The Regional Comprehensive Economic Partnership (RCEP) is likely to be finalised in 2018, with participating countries committed to finish negotiations by the end of the year, according to a joint media statement released after the 4th RCEP Intersessional Ministerial Meeting.
The meeting, held Saturday in Singapore, was attended by ministers and other high-ranking officials from Asean member countries as well as Australia, China, India, Japan, Korea and New Zealand. Lim Jock Hoi, Asean’s secretary general, was also present in the negotiations.
The RCEP is a proposed free trade agreement between Asean’s ten member states and the six states with which the association has existing free trade agreements: Australia, China, India, Japan, South Korea and New Zealand.
“Ministers instructed all negotiators to ensure that every negotiating round and intersessional meeting achieves concrete outcomes that will bring the negotiations closer to the finish line, and to promptly raise any issue requiring the ministers’ guidance,” the statement read.
According to the statement, some chapters of the agreement are nearing conclusion, while two, on economic and technical cooperation and on small and medium enterprises, have already been finalised.
Speaking at the event, Cambodia Commerce Minister Pan Sorasak said the ministers underscored the immense potential of an RCEP agreement to not only enhance economic growth, provide more jobs and improve the livelihood of people in the RCEP region in an inclusive way, but also to contribute significantly to growth in global trade.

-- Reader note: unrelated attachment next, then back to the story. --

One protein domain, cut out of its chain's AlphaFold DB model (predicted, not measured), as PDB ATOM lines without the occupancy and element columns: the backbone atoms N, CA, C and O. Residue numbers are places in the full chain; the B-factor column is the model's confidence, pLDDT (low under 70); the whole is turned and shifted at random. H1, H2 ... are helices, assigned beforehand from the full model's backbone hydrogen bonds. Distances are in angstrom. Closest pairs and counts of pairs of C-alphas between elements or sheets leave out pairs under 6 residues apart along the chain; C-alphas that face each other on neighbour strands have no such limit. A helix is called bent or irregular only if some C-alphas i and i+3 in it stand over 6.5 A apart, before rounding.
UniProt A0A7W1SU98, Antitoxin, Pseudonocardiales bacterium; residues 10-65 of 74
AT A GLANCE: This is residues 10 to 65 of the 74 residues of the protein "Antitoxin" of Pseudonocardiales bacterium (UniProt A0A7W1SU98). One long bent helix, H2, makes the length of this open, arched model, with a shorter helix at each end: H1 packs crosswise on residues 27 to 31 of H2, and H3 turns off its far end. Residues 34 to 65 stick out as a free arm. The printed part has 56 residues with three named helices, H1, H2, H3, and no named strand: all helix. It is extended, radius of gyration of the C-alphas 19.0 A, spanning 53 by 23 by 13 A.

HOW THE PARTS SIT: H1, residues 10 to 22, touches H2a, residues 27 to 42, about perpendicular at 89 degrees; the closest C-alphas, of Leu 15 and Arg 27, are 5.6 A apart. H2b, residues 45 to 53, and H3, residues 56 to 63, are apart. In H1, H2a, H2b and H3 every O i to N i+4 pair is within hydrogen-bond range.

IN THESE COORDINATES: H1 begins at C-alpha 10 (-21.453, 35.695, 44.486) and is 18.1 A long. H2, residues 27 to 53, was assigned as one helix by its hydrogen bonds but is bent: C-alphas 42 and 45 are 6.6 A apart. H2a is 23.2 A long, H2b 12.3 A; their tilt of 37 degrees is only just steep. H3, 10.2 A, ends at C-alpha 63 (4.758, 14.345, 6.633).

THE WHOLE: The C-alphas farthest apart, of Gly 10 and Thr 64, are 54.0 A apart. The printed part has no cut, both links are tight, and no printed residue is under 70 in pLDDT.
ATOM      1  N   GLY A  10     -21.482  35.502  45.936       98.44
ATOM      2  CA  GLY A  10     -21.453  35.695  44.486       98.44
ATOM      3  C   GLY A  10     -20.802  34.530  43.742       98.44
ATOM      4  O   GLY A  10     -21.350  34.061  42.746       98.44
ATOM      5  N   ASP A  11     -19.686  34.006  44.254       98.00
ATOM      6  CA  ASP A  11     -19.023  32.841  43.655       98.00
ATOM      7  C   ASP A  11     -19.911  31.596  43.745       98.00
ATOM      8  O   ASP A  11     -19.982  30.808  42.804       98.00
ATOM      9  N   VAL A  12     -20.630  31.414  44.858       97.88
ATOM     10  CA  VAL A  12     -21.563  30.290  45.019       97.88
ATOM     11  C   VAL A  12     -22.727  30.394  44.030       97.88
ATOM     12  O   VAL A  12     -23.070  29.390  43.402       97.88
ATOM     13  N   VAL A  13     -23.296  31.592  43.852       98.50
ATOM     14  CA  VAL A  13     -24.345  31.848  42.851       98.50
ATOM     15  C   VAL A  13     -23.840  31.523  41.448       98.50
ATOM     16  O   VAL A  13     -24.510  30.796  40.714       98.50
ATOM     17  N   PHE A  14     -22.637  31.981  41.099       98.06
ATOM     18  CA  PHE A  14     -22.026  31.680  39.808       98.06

“The ministers reaffirmed their resolve to meet the leaders’ instruction to intensify efforts in 2018 towards the conclusion, and welcomed the work plan presented as part of the RCEP trade negotiating committee report to the ministers,” he said.
Negotiating parties at the meeting on Saturday were asked to improve their offers for market access and submit revisions by April 13. They will also have to consider a revised offer for services and investment, but no deadline was set for that.
Jayant Menon, lead economist at ADB’s trade and regional cooperation office, told Khmer Times yesterday that with 16 countries, RCEP is a diverse agreement. This diversity is the main reason the agreement keeps getting delayed, with countries finding it hard to reach consensus on key issues, he said.
“India in particular has posed problems in terms of embracing the liberalisation agenda,” he said.
“Political will is the key factor to concluding RCEP, while competition, intellectual property rights and rules of origin are also the main issues.”
Mr Jayant said the agreement should help Cambodia expand its engagement in global value chains by promoting greater investment from countries like Japan. It should also improve Cambodia’s access to the markets of other countries in the region, he added.
A ministerial meeting will be held sometime in July this year before the Asean economic ministers’ meeting in August. There will also be two meetings of RCEP chief negotiators in April and June.